The 90s take a lot of flack. The church takes a lot of flack. 90’s Christian music takes a lot of flack. All over social media I see people having to recover from that decade, having to recover from being a “church kid,” looking at that time in their lives as something that wrecked them. First of all, if that is you, I am so sorry for any bad experience you had. I’m sorry if you were in an unhealthy church, but I have to share another side.
I LOVED being a youth group kid. When I see Buzzfeed quizzes about “How much of a 90’s youth group kid were you?” I am filled with so many great memories. I will still blast “Not Ashamed” by the Newsboys when it appears on my iTunes shuffle and think about how it felt to feel so proud of who I was, and that I could make a difference in the world. I proudly wore my faith like a badge… not ashamed. I had the silly T-shirts (which were truly a bad fashion choice). I had crushes on way too many CCM artists and would swoon over the boys who quoted Scripture and were leaders in the church. I was a leader in the church, and it was a place where I grew as a confident leader.
I learned so many useful skills during that time. I participated in various work projects to raise funds, so I could participate in various summer trips. It was where I started writing for others, and even dipped my foot in the public speaking world. Encouraging people surrounded me and in a period of life when I could have taken many paths, it was my many “moms,” “dads,” and “grandparents” that made me feel like I belonged and had a purpose. It was the time in life that I learned important disciplines like getting to know God on my own. Those years gave me a foundation that led to where I am today.
Was it a perfect time? No. I do have some residual baggage from those years too. I was in a pretty safe bubble. I probably should have explored other churches instead of thinking my church was the “one and only.” I was a cocky Christian who believed I was pretty much perfect and there was no other path out there. Because of some of the “minor” issue things I learned in my younger years, I still struggle with “my way or no way,” and seeing God as unconditional.
Thankfully, after high-school graduation, I became closer to people that weren’t in my youth group, and it opened my eyes to see beyond the bubble. I went through the exploration phase of finding my own beliefs. I learned that there were other Christian beliefs and other ways to worship God. I began to see that some of these other beliefs made more sense to me and I ping-ponged between the church system I grew up in and new churches. I started asking the tough questions and no longer identified with the old system.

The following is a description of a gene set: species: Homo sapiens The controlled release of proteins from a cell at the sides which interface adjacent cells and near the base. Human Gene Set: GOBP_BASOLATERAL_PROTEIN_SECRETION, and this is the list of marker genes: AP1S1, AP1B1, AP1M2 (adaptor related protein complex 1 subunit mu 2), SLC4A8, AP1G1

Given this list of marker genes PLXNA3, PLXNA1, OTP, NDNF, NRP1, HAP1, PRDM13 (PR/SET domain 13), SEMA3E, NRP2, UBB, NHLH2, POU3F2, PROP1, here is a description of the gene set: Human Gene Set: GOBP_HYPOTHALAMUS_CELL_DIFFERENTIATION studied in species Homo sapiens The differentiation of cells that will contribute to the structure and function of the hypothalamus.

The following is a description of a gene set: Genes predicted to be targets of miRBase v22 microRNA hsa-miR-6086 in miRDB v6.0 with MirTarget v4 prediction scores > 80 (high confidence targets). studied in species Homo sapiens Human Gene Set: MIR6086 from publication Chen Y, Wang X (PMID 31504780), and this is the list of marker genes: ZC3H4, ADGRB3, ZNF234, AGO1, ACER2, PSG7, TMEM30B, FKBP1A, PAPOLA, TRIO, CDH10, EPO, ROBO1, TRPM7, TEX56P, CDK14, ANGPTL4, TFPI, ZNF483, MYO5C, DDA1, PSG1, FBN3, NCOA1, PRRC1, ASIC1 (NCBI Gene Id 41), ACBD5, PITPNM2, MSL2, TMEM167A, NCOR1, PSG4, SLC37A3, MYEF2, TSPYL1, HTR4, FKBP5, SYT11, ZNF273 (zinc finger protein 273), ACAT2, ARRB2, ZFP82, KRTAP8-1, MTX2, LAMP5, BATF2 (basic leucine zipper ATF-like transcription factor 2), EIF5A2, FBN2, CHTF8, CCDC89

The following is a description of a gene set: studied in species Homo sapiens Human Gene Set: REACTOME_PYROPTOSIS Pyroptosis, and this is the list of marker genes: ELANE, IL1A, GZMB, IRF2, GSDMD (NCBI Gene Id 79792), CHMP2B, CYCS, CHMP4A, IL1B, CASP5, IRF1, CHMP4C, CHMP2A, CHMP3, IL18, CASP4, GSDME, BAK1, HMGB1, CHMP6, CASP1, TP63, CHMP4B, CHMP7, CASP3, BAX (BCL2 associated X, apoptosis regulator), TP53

From what I hear, it seems like this story is not the norm. That it is impossible to leave your own belief system without a period of rebellion. I am here to tell you that you can question the things you have been taught without walking away from your faith. It’s okay for your beliefs in God to shift, and you don’t have to feel that just because some things don’t make sense that you have to do a 180 with God. My heart breaks for people that had such an unhealthy church relationship that they felt like completely walk away from the church and everything associated with it was the only option.
The church is not perfect. It’s full of flawed humans who do the best they can, but still can make mistakes. Some make a LOT of mistakes, unfortunately. I think it’s up to each of us to do what we can to create positive experiences for others. If I can just talk to my youth pastor friends for just a moment… you have the opportunity to create a positive experience for your students. You may be the only positive experience a student has with the church (sometimes in life). I know that is a pretty overwhelming thing to think about and that is why it is so important to empower your other adult leaders to see themselves as more than just a warm body on Wednesday nights. Allow your students to ask the tough questions, give them opportunities to gain valuable life skills, and encourage them to use their gifts.
We need to be pouring into this generation, so they can look back at the 2010s as a great time in their lives.